About the first week when I moved in, I learned that Speedy was determined to make clear his roots. He was the only Coahuilan I’ve ever known, but he sure didn’t want to be confused with a man from Chihuahua, Sonora or Nuevo Leon. It was fine with him that Florencia, who we called Lencha, was from the Valley in Texas. She was a Starr County native, but she was also a woman. That made a difference to Speedy. Women didn’t necessarily have to be from Coahuila.

“You feeling better?” Speedy asked. He tossed the spade into the ditch he was making, and in the rolling sailor way of walking that he had, he headed toward me and Buck. Buck obviously remembered what good meals he ate under Montoya care while I was in the hospital. He leaped up and drooled on Speedy’s shoulder as an affectionate greeting. 

I told him I was feeling stronger. The July sun burned through my tee

Speedy squinted at me. “Kinda lonely these days?” It was a statement and a question at the same moment. I thought I had gotten over Sylvia’s leaving, but at Speedy’s statement I felt a gripping at my chest.

“Yeah,” I admitted.

“Well, she was a nice girl,” Speedy said. “But sometimes…” Speedy stopped. He didn’t know how to complete the idea, and neither did I.

“What’s with the hole?” I said, to change the subject.

“That’s to cook the heads.”

“Heads?” I said. I can’t tell you the image that popped into my brain.

“Cow heads. Junior is coming home and he told us that he’s bringing heads.”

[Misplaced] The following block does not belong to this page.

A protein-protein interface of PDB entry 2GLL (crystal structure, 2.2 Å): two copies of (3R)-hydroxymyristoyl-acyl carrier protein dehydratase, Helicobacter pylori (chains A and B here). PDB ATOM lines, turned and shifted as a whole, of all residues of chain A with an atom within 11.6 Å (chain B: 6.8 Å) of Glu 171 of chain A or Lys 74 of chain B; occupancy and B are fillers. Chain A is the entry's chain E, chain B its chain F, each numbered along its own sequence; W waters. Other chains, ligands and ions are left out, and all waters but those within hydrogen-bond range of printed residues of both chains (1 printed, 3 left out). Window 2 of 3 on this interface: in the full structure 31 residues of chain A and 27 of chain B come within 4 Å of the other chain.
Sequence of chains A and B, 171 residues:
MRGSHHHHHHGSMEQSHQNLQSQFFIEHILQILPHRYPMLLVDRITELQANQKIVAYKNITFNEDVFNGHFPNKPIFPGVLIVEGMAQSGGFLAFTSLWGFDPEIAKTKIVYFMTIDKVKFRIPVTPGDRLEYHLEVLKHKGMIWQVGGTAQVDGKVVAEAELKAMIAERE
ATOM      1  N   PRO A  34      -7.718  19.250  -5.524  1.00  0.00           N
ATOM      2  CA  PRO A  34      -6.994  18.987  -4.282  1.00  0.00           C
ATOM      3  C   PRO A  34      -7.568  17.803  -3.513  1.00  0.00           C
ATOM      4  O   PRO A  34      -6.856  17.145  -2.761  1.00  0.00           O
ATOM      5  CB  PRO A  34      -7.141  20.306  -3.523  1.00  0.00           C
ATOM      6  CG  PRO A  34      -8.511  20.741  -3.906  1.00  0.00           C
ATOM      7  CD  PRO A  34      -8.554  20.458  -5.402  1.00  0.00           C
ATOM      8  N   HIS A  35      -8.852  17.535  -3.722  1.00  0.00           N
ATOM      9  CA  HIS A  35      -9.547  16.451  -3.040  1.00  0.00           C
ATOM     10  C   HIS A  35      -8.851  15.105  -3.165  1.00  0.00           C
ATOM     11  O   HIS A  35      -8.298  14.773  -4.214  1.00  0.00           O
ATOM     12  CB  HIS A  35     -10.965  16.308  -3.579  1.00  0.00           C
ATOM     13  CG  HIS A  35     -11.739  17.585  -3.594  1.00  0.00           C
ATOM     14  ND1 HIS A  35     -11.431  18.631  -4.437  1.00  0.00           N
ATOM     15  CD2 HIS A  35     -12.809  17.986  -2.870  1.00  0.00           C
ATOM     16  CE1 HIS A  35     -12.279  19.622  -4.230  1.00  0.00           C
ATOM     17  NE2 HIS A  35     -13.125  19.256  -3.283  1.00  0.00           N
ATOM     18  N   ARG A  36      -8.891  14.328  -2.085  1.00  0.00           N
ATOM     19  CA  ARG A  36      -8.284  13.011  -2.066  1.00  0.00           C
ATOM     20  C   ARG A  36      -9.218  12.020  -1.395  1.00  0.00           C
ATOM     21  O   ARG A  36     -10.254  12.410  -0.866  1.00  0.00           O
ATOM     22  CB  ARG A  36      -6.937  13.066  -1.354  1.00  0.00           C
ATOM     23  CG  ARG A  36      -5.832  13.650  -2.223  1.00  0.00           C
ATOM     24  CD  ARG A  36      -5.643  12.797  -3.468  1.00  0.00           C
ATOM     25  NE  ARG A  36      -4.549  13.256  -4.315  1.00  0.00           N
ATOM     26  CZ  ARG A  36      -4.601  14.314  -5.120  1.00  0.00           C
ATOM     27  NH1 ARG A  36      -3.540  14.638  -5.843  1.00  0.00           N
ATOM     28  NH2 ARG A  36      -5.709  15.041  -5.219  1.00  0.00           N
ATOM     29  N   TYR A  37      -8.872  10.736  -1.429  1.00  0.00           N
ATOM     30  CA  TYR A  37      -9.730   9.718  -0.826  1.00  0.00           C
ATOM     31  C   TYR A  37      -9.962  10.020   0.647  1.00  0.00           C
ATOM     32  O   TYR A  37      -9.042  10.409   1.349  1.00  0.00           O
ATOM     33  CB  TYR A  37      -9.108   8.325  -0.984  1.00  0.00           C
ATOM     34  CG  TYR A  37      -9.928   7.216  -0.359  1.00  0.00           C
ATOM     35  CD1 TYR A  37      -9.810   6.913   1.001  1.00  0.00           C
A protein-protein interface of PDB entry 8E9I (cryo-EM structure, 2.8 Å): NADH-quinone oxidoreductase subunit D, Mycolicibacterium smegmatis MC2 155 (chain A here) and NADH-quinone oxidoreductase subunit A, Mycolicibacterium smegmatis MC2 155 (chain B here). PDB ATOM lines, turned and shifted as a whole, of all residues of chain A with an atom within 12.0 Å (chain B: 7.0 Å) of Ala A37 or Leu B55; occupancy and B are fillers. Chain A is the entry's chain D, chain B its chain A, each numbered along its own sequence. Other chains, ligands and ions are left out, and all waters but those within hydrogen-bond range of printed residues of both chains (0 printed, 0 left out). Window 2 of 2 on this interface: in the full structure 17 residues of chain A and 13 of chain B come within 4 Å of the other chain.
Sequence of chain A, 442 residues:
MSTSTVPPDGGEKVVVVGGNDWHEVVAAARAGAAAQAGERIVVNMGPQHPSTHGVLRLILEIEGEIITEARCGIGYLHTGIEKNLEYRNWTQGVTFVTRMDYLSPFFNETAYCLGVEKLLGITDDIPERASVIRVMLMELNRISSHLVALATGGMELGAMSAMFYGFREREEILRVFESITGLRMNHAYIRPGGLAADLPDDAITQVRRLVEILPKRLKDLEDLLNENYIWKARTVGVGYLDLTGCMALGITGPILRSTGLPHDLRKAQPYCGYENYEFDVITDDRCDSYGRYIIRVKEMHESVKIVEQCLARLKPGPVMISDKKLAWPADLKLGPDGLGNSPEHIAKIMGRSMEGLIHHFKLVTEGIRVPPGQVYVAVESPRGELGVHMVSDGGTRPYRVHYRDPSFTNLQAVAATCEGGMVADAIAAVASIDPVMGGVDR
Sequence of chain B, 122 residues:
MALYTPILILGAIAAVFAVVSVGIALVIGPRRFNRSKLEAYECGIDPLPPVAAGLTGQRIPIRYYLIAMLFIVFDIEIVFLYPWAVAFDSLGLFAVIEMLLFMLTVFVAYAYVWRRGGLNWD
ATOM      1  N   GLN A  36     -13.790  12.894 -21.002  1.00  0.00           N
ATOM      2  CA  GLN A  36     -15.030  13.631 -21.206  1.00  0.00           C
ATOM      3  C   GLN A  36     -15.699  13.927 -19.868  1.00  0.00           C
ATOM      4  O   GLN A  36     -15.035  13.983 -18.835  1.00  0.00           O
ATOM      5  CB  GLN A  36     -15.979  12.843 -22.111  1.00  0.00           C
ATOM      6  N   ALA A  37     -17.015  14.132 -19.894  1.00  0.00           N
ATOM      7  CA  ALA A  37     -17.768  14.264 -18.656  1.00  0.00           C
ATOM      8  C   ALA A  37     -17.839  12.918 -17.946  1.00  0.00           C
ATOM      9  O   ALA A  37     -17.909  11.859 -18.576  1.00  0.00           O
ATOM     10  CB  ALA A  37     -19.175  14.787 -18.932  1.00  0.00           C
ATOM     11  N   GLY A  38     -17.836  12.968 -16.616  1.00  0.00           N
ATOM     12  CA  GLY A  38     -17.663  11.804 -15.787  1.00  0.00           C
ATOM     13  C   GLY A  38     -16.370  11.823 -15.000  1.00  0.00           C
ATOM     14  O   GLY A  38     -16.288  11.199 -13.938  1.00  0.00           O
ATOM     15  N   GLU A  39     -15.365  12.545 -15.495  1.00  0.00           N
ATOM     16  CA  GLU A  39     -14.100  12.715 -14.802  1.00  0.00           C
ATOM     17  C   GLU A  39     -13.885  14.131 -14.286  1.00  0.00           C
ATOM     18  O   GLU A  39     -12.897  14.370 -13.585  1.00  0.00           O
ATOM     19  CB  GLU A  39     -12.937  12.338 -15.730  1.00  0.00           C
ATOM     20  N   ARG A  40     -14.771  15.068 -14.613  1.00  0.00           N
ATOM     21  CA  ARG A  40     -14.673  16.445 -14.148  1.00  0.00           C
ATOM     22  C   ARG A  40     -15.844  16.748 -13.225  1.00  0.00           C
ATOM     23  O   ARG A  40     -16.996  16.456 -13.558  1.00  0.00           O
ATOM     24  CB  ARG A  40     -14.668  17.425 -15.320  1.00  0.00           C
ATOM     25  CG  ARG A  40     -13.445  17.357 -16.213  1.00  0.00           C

Junior is Espiridion Montoya, Junior.  I had met him in 2016, when I first moved in. He works in a Nebraska meat processing plant. As the least member of the butcher department at a local supermarket and hearing of Junior’s visit, I suddenly felt a brotherhood with a fellow meatcutter.

“I thought that ever since mad cow disease you couldn’t cook cows’ heads.” I tugged at Buck’s leash so he would stop snuffling at the barbecue barrel.

Speedy grinned and his stainless steel front tooth glinted in the sun. “It’s who you know, Esteve.” He turned to look at the pit in progress and the beginnings of his kitchen. “It got too lonely, Esteve. No work. All shut down. So I told Lencha that we need to do something. So when Junior calls and says the plant’s going to close for a couple of weeks and he’s bringing the kids, Lencha and I know what we want to do.”

Several days later I looked out and saw a picnic table shaded by a tarp sagging on two plastic pipes, stuck into the ground at angle and crossed at the top tepee style. Speedy stood behind the barrel and clouds of white smoke billowed through the oaks. I couldn’t smell but I could imagine. I grabbed two aluminum lawn chairs with webbing bleached pale on my back porch and took them across the street.